Source: Asia Pathways
A feature of the academic literature on financial cycles relates to the fact that it almost exclusively focuses on selected advanced economies, the findings of which may not necessarily hold for emerging economies. Global capital flow developments and monetary policies in advanced economies mean that financial cycle dynamics may differ substantially in emerging economies, not only in terms of turning points but also with regard to which asset market cycle best characterizes the financial cycle. Early work on financial cycles can be traced back to Kindleberger (1978) and Minsky (1986), who examined the role of credit booms leading to crisis events. Prior to the global financial crisis, direct work on financial cycles was not prevalent, with many analyses examining the effect of asset prices and credit aggregates on economic activity (e.g., Detken and Smets 2004; Goodhart and Hofmann 2008; Schularick and Taylor 2012). After the crisis, more direct analysis on financial cycles was undertaken. Drehmann, Borio, and Tsatsaronis (2012) showed that financial cycle peaks are closely associated with financial crises. Moreover, they found that credit aggregates and property prices played a strong role in characterizing the financial cycle in advanced economies.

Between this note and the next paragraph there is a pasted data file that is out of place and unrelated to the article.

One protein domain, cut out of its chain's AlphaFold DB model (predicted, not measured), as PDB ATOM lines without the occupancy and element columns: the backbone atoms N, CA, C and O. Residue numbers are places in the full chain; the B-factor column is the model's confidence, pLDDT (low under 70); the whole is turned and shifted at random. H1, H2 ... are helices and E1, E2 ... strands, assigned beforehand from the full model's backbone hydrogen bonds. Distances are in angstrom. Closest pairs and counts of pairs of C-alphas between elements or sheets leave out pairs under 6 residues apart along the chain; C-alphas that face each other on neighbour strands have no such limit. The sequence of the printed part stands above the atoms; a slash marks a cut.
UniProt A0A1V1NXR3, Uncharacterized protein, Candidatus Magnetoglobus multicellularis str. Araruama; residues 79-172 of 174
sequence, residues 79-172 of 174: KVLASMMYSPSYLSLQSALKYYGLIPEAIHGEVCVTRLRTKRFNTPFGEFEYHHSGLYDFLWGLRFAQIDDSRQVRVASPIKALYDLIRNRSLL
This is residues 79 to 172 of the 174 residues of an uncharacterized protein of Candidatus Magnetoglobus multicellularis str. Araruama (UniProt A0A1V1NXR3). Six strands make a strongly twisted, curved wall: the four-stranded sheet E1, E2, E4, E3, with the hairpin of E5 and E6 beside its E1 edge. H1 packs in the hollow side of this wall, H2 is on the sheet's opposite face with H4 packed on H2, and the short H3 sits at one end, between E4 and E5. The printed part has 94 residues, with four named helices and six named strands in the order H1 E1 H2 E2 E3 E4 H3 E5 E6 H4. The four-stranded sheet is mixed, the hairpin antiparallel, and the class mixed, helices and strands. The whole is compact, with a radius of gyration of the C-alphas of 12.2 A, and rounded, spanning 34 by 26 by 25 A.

Recent ADBI research (Beirne 2019) addresses the gap in the literature in three main ways. First, the study attempts to evaluate different measures of the financial cycle (credit, property and equity, i.e., the core asset markets for financial intermediation) for a large set of 38 advanced and emerging economies and identify which measures may warrant more importance for policy makers. Second, the research paper carries out a comprehensive assessment of financial and business cycles in advanced and emerging economies. Third, as the literature has tended to focus on measuring the cycle as opposed to understanding the drivers, the paper disentangles the domestic and global factors driving the financial cycle across …continue reading